What should an employer do when an employee begins to show signs of aggression?
Author: Julie H. Cox
Addressing an aggressive employee may mean first attempting to make him or her feel less hostile. It is best to get him or her away from customers and other employees who may drive his or her desire to have an audience, which often increases violent talk and behavior. The employer should take the employee to a private office if possible and strive hard to use a calm, controlled voice.
Though the employer should try to isolate the employee from others, no one person should be left alone with a potentially violent individual. The employer should allow at least two people who are trained in conflict management to lead the employee away from untrained employees and customers.
Whoever is in charge of dealing with the employee should treat the person with respect about what he or she is feeling, but should not underestimate the chance that the employee may become more aggravated depending on the cause of the dispute and also the personality of the aggressor.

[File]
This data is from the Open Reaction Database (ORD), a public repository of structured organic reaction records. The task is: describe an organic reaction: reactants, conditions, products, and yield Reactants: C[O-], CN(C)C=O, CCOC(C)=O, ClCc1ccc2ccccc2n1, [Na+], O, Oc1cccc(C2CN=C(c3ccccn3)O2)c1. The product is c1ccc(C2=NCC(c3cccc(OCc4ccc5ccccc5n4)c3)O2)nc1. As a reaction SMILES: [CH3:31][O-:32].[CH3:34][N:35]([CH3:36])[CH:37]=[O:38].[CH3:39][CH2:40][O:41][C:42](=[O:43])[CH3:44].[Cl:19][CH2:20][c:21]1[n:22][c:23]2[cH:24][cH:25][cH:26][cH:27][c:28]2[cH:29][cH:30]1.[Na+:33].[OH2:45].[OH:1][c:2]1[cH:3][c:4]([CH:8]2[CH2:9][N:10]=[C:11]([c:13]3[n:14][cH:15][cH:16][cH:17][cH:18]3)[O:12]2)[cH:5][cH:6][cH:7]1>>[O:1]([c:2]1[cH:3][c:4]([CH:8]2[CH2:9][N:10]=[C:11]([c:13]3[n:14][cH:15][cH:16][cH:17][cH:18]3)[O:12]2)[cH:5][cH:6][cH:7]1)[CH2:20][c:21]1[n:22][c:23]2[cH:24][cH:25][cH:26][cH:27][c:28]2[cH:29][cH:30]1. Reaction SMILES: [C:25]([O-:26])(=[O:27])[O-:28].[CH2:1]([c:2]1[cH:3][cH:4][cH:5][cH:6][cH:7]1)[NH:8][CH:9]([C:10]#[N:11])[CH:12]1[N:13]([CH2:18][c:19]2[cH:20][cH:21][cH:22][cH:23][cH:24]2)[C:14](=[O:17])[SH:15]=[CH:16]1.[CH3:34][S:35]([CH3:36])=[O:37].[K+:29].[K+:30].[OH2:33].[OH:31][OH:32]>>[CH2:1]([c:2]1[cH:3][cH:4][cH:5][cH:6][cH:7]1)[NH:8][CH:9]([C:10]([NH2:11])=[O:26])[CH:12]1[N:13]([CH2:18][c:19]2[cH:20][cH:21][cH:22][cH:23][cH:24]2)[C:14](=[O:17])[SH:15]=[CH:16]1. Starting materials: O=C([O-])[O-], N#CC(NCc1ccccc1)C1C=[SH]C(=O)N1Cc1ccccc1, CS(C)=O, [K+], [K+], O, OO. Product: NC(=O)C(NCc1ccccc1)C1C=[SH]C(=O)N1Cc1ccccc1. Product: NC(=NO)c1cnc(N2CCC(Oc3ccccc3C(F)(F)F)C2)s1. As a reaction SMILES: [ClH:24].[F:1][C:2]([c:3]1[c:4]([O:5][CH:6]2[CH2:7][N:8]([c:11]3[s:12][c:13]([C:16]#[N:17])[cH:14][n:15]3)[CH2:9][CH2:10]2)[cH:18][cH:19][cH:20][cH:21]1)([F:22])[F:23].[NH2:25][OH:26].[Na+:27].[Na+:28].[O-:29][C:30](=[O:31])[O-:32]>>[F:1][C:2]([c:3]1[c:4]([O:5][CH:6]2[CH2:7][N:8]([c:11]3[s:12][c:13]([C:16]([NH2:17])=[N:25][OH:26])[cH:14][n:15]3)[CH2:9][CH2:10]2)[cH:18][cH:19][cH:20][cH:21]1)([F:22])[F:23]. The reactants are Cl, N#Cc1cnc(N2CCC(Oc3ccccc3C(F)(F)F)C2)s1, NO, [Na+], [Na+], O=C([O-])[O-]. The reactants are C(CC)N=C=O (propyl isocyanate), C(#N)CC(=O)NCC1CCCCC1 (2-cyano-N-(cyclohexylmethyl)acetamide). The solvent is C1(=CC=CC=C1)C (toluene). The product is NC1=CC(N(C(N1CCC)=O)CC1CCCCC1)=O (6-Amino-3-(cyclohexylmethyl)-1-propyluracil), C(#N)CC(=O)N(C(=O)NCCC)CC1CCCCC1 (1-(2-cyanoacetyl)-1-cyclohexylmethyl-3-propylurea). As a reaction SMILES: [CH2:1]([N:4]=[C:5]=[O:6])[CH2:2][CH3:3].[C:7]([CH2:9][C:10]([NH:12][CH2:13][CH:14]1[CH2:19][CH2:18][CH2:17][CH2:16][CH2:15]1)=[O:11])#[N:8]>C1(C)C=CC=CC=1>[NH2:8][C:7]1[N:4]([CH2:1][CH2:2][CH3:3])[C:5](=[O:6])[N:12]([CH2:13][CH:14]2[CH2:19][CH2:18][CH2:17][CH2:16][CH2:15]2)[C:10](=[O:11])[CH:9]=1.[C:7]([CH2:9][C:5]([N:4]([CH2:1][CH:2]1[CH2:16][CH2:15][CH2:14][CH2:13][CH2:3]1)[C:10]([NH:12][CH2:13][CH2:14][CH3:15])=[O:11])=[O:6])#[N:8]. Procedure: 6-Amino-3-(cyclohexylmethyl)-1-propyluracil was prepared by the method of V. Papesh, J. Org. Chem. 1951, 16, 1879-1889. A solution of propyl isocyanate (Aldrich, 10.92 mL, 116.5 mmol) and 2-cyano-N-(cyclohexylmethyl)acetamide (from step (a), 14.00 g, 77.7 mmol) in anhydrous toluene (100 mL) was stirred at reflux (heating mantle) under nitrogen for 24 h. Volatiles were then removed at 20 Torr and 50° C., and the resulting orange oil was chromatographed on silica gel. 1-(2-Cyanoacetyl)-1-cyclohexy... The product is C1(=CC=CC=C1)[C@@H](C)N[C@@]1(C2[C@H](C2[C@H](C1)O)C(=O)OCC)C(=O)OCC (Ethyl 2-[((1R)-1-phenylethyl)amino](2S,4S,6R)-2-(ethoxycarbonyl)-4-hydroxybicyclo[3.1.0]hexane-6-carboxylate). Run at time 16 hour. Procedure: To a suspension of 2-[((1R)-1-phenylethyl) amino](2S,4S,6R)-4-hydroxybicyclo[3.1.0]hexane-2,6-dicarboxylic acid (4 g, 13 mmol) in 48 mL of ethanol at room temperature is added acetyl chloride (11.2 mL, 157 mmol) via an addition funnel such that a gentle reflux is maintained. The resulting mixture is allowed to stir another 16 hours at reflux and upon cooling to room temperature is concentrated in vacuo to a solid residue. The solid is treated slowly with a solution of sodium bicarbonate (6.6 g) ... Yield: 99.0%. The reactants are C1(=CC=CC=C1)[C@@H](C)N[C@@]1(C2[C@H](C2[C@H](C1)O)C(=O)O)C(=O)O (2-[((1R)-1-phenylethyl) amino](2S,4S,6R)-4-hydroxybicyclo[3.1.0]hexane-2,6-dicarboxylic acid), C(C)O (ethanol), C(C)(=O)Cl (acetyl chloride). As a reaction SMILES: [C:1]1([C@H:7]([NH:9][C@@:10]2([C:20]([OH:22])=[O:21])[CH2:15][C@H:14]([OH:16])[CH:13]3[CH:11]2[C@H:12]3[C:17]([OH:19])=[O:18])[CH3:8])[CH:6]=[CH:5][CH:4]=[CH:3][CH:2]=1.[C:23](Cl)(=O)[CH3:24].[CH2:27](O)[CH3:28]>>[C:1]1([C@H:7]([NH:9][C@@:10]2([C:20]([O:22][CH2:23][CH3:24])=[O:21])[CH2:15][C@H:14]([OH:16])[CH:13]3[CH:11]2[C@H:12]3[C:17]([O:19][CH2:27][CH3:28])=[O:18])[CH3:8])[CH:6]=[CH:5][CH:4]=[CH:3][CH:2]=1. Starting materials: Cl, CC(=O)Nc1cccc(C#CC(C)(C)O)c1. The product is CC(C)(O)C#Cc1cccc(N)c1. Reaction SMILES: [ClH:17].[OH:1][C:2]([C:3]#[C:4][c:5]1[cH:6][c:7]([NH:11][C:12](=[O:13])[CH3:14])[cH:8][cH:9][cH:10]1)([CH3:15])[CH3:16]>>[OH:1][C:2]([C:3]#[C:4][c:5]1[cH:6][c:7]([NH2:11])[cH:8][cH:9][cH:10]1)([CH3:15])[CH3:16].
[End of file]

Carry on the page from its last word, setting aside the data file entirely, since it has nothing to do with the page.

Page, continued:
Ideally, a violence prevention program will have a plan for security or law enforcement to be accessed easily if the employer deems it necessary to have someone intervene.
Phone numbers for security, police or emergency services should be posted throughout the workplace and should be used if the employer feels the situation is escalating or cannot be resolved calmly.
The employer should be prepared to document the incident and take necessary actions against the employee under a zero tolerance policy.